Dallas Welcomes Fiddler Back, According to Pierre, in Boston Loss: Six Easy Tweets
Vernon Fiddler returned from injury to help Dallas’ last season push. According to Pierre McGuire. As you may know, this is not factually correct. Dallas lost to Boston, however, which is.
Another game, another loss, and less important but good for a talking point, another loss on the road, where Dallas has seen no substance within the sewage. There were few, if any silver linings against Boston. Players got injured, players performed below expectations, and coaches managed the roster above vexations.
DAL - This is #notgood and #notfun pic.twitter.com/6f47R2awIN— Carolyn Wilke (@Classlicity) March 31, 2017
The tragic myth of the 2016-2017 Dallas Stars is that #Starsing is no longer a description befitting of the team. The blueline moves at a snail's pace thanks to Ruff's insistence on giving Esa Lindell primetime minutes, the forwards have transformed from Mattias Janmark and Valeri Nichushkin to Brett Ritchie and Devin Shore, Cody Eakin is in possession of Lindy Ruff's social security number, and this has all helped mold and shape a team always a step behind because they’re incapable of stepping forward fast enough. Boston was just another case in point.
Fiddler from the Goof
Did Pierre seriously just say that the Stars just got Fiddler back from injury?— DefendingBigD (@DefendingBigD) March 31, 2017
It's worth mentioning that Pierre McGuire really did mention the benefit of Dallas of getting Vernon Fiddler back from injury. I think it's less about Pierre not doing the kind of mandatory, fak-a-doodle-doo homework that comes with the territory of knowing hockey essentials, like a basic roster, and instead reflecting on how much I never knew I actively missed Fiddler. I don't believe he's some essential piece Dallas needs to make a Cup run or anything, but being a cornerstone of the penalty kill, and a fun loving dude in general, he was an asset all the same.
Holy smokes, that was pretty! 😍— NHL on NBC (@NHLonNBCSports) March 31, 2017
2-0 @NHLBruins.https://t.co/itRdUGJr1k pic.twitter.com/FcFSsyDSIM
Which brings us to the second goal of the evening. Wait, let’s back track. On the first goal Stephen Johns fumbled the puck breaking out of the zone and Brad Marchand did what Brad Marchand has done this season, which is score goals, and score a goal he did. Pierre McGuire, taking cues from Ruff's Ephebiphobia Playbook, would bring up Johns' mistake at least a dozen different times. My focus on the game was intermittent, so it's possible McGuire brought up a Johns turnover he made in Notre Dame at the 41st parallel north against Minnesota-Duluth just in case we weren't historically and geographically literate. And in case we didn't understand what Johns did wrong the first ten times.
If I'm being unusually hostile, it's because Pierre's commentary was a sadness matrix of cliches; the apocalyptic mistake turnovers are branded as, red meat for the narrative that Johns has struggled, the emphasis on youth as a guarantee of miscalculation, and all the assembled non-insight that comes from intersecting these narratives together for public indigestion.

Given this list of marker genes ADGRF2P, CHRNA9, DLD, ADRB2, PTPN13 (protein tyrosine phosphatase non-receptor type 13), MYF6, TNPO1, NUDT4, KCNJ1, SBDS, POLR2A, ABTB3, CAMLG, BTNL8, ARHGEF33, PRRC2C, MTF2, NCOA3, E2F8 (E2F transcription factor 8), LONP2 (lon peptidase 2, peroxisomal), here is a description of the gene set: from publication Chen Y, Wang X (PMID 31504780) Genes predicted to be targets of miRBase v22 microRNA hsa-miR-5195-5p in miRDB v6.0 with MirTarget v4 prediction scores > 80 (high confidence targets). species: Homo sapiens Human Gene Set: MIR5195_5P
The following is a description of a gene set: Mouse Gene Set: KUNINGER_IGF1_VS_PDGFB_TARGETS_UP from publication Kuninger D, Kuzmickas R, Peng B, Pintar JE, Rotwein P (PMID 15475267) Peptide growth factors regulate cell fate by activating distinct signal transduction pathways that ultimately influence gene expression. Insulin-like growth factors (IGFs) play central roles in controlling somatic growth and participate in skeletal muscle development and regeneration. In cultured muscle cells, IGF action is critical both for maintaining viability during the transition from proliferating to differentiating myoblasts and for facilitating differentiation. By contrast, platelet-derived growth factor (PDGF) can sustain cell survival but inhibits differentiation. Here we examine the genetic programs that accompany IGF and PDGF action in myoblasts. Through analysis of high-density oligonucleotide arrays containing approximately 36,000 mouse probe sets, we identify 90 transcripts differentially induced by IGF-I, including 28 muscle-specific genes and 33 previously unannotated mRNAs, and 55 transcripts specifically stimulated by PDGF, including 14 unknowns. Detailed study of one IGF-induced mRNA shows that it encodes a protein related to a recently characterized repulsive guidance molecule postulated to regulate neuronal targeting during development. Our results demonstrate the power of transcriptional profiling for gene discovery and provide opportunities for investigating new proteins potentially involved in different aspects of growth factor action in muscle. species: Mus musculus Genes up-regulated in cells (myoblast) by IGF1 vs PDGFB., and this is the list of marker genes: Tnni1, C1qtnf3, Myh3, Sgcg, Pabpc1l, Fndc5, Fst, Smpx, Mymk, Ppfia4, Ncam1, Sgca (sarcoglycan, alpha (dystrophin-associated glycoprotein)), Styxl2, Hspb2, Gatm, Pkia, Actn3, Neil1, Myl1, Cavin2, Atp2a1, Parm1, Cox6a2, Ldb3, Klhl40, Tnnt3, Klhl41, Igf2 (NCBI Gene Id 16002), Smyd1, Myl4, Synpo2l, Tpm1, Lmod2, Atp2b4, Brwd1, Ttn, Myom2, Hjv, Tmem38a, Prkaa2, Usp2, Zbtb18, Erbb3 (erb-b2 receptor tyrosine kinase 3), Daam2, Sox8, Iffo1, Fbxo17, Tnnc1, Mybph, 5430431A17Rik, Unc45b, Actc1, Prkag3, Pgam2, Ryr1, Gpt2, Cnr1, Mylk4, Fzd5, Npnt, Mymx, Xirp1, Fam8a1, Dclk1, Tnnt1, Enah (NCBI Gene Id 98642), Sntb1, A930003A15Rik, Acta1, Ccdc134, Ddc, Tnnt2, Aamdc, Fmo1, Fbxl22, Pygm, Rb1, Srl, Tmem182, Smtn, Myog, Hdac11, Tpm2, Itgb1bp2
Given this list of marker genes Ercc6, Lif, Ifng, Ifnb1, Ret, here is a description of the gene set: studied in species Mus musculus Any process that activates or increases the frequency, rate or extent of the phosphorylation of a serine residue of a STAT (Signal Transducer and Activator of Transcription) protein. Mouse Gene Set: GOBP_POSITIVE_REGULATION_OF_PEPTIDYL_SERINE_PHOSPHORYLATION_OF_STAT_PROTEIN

Ghost in the Dwell
Hello darkness my old friend... https://t.co/qb7nG75wlo— Sean Shapiro (@seanshapiro) March 31, 2017
To add to that, I've been fairly supportive of Ruff, but there are probably ten different decisions he's made this season with no logical defense for. The season is done. They aren't making the playoffs. You bench players when they're struggling in the middle of a playoff game, or because they took many penalties, or because they lack talent except in the pugilism sideshow, like Tony Twist. Benching a young defensemen in a lost season rather than letting him play through mistakes does nothing but chip away at their confidence. Especially in a season where Johns has been benched for a delay of game penalty. Despite several players also committing delay of game penalties, and not getting scratched. Despite the entire team struggling. And despite some players struggling more than others but who continue to earn an inexplicable benefit of the doubt (hint: his name rhymes with Slowly Weaken).
Honka's pass at 15:36 was so simple and yet so rare on our blue line aside from Klingberg these days.— Bob Sturm (@SportsSturm) March 31, 2017
Julius Honka is the Dallas Stars future, and this future isn't for sale. Oh right, I said that already. Honka excels loudly, but he also excels quietly. Compare and contrast his breakouts to every other defensemen (yes, I'm including Klingberg for the sake of accuracy over hyperbole). The mark of a great outlet passer is how much space the forward has when the defenseman gets them the puck. Because Honka doesn't telegraph his passes (which comes from puck handling feints, switches, focus, and positioning), forwards have more room to receive and react, which amplifies transition flow. He's an essential part of Dallas' blueline moving forward. This bears repeating for only the most senseless.
Exit Stage Left
The 2016-17 Dallas Stars: pic.twitter.com/np8UwY8iUA— LJ (@splendourella) March 31, 2017
As for the game itself, we’ve seen the same song, and uncoordinated trance before. Curtis McKenzie was nearly seriously injured because it’s been that kind of season. Thankfully he’s okay. Unfortunately Ales Hemsky is not, as he sat for most of the third, also playing through an injury bug.
I would like to write more cheerfully, and perhaps even be a professional. But this game was a perfect synthesis of Dallas’ issues; they don’t have depth at wing, they’ve lost all of their speed, and they’re playing a system that addresses their weakness but doesn’t exploit their strengths while fueled by lameduck coaching that views prospect mistakes as an essential problem, and a ‘veteran’ center with 11 points for the season as an essential solution.